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Exercise & Fitness

Power training provides special benefits for muscles and function

April 22, 2013

About the Author

photo of Julie Silver, MD

Julie Silver, MD, Chief Editor of Books, Harvard Health Publishing

Julie Silver, M.D., is the Chief Editor of Books at Harvard Health Publishing and an assistant professor at Harvard Medical School in the Department of Physical Medicine and Rehabilitation. She is an award-winning writer who has … See Full Bio
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May 18, 2013

The fastest way to build muscle is just about eating the right foods and being very dedicated to the particular exercises you are following. To put it bluntly, the harder you work out, the faster you’ll get those muscles big and bulky. There are always a few little tips and techniques that can aid your progress in any endeavor though, so read on to find out the fastest way to build muscle.

luke brown
May 9, 2013


May 3, 2013

this is awesome!

April 29, 2013

Thanks for the article. The health benefits of weight training are really astounding. Most people think cardio has more health benefits than resistance training but this is not correct. A lot of the research actually suggests resistance training reverses the effects of aging by increasing bone strength, insulin sensitivity, HGH production, RMR and muscle mass. All this from only 20-30 mins twice a week. I usually combine powerlifting with more tradional bodybuilding work.

Dentist in Northridge CA
April 24, 2013

Getting and staying fit can be a challenge. For many of us, it’s hard just to get up off the couch. So what’s the secret of people who have managed to make exercise a way of life?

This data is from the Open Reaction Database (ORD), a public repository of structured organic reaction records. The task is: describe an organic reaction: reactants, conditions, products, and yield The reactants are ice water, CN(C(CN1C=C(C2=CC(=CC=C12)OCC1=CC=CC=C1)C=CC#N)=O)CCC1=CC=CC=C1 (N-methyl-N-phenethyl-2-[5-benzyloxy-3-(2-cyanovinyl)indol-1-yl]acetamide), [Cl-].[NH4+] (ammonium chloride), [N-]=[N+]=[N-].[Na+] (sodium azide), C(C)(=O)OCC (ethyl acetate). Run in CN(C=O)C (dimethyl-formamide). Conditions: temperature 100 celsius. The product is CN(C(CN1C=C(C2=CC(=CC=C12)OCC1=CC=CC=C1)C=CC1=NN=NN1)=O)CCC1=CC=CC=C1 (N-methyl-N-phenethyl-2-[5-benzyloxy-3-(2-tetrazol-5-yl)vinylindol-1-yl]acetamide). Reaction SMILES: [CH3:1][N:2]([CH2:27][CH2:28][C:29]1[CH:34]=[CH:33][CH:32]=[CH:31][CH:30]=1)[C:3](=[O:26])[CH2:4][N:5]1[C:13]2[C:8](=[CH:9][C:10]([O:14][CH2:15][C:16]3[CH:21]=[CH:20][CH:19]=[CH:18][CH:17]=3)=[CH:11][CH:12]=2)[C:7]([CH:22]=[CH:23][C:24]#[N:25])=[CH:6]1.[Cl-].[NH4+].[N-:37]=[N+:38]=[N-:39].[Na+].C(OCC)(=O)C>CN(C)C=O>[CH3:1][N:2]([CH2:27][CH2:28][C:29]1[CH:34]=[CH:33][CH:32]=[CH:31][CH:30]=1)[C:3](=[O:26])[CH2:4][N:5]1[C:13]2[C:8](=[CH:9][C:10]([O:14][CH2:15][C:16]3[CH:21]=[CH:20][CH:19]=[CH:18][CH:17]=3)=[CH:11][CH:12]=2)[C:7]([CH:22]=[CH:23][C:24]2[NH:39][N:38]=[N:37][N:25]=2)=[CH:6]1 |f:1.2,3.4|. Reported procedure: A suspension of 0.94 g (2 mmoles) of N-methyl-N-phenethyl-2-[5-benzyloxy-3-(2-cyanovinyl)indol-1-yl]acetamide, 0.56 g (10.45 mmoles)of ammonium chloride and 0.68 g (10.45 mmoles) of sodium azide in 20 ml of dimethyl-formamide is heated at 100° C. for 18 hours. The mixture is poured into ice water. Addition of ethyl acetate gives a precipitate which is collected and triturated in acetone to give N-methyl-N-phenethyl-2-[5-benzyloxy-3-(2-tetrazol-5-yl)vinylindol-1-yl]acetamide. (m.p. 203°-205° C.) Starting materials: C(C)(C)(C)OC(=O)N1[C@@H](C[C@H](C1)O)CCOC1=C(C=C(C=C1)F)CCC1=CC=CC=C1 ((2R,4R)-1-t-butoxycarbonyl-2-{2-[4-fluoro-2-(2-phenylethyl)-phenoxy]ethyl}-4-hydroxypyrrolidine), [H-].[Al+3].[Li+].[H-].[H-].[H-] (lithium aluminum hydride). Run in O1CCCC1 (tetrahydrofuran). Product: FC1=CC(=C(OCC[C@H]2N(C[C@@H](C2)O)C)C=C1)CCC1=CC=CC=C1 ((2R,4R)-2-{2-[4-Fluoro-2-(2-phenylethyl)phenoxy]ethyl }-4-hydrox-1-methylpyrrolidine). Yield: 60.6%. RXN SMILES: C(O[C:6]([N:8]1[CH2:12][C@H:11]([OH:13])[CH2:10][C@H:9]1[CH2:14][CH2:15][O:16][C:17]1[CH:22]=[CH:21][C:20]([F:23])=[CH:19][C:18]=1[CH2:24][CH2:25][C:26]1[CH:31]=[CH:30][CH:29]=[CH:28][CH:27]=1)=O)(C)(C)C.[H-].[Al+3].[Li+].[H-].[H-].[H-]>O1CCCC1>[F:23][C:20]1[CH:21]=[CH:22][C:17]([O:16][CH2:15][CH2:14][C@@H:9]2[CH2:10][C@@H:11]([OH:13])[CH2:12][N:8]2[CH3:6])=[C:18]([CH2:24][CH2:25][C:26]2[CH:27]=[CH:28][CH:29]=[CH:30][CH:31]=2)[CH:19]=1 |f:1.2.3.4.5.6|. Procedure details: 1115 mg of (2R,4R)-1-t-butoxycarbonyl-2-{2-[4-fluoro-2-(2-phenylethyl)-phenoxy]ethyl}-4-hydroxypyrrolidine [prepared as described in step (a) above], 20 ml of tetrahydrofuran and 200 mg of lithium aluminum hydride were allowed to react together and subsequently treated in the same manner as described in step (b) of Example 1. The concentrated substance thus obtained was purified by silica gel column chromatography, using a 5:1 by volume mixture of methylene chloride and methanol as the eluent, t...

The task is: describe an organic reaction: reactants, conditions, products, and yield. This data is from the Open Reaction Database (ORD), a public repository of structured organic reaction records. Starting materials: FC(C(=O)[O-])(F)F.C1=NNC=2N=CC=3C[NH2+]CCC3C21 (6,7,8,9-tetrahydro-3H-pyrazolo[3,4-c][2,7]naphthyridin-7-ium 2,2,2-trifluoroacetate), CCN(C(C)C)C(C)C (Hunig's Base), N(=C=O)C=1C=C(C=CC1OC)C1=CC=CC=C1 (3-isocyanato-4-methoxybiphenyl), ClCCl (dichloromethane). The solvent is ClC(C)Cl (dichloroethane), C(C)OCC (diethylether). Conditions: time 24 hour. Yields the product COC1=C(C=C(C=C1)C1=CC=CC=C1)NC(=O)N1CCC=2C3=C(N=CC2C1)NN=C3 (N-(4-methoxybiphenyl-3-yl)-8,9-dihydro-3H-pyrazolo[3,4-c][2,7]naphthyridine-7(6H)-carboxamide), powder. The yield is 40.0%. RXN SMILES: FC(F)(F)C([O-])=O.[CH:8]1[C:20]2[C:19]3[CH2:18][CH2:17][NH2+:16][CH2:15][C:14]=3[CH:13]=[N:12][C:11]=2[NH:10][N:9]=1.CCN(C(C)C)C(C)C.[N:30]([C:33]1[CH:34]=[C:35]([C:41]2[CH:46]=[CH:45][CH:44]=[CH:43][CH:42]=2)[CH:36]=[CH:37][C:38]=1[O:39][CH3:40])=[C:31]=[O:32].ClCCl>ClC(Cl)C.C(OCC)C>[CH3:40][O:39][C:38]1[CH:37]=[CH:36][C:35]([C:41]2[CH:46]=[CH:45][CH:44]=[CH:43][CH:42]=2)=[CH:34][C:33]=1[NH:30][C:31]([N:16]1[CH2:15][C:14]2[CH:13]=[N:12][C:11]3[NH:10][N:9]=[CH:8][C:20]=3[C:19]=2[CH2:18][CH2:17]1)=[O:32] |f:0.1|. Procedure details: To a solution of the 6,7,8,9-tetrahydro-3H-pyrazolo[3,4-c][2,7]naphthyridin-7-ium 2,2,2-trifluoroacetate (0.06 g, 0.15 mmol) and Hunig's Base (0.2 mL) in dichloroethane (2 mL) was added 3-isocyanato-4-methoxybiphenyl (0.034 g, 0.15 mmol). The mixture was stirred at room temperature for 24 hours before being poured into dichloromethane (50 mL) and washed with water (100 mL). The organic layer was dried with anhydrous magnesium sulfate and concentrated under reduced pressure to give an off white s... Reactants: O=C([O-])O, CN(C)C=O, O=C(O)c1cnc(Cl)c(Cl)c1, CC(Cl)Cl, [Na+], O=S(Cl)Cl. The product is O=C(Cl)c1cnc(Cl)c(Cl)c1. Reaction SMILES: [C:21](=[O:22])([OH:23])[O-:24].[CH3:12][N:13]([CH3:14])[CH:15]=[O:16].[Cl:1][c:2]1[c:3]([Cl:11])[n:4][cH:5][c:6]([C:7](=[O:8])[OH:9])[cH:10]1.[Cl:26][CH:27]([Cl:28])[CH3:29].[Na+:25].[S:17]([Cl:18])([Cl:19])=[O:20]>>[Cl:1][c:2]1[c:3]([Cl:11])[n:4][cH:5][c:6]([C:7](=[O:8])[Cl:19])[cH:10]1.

Erin Lutz
April 25, 2013

I think like anything in life, the “secret” is to set small goals for yourself, that are manageable and set you on the path to accomplishing big things (making exercise a way of life). In our busy lives, it’s so easy to say “I don’t have the time,” but we make time for the things that are truly important. Regular exercisers reap great mental and physical health benefits. It’s important to figure out the “what’s in it for me” — as in, what motivates you. Is it being around to see your children graduate from college or get married, is it not being a burden to your spouse or children as you grow older, is it having more energy in your daily life, or disease prevention, etc. We work with people ages 7 to 70+ giving them a specific blue print for a healthy lifestyle, but the secret to success comes from within!

Erin Lutz

Pat Miller
April 26, 2013

There has to be a consistent time for exercise. I was born in 1929. I retired in 1964. Ever since I retired I have made it a priority to work out Mon-Fri at the local community center. I’m up at 5:30am, do leg stretches in bed, do 25 bent knee push ups. Have a light bkfst. Leave home @ 6:30. I meet my buddies at 6:45, we have coffee (green tea) shake some dice, do a little “trash talk” & then I’m off to the gym. I start out with 30-35 minutes of fast walk & then up to the work out room where I use a variety of strength training machines. I’m there until about 9:30, shower & leave for home. I’m always home by 10:00am. In the summer I will ride bike or walk on Sat.& Sun. I also play golf (from a cart)

Jill Fox
April 24, 2013

Dr. Silver this is a great article, we stress to our clients to join the kids in their activities. We offer companies who rent inflatable bounces, slides, and obstacle courses. The favorite for resistance strength training is the Bungee Run. This is great for adults as well as teens. Two runners compete while strapped to a bungee cord, when they reach a certain length toward the end zone the bungee reaches the end and the resistance begins. This all takes place on an inflatable ‘run’ so nobody gets hurt trying to outrun the bungee. It is fun to participate and funny to watch.

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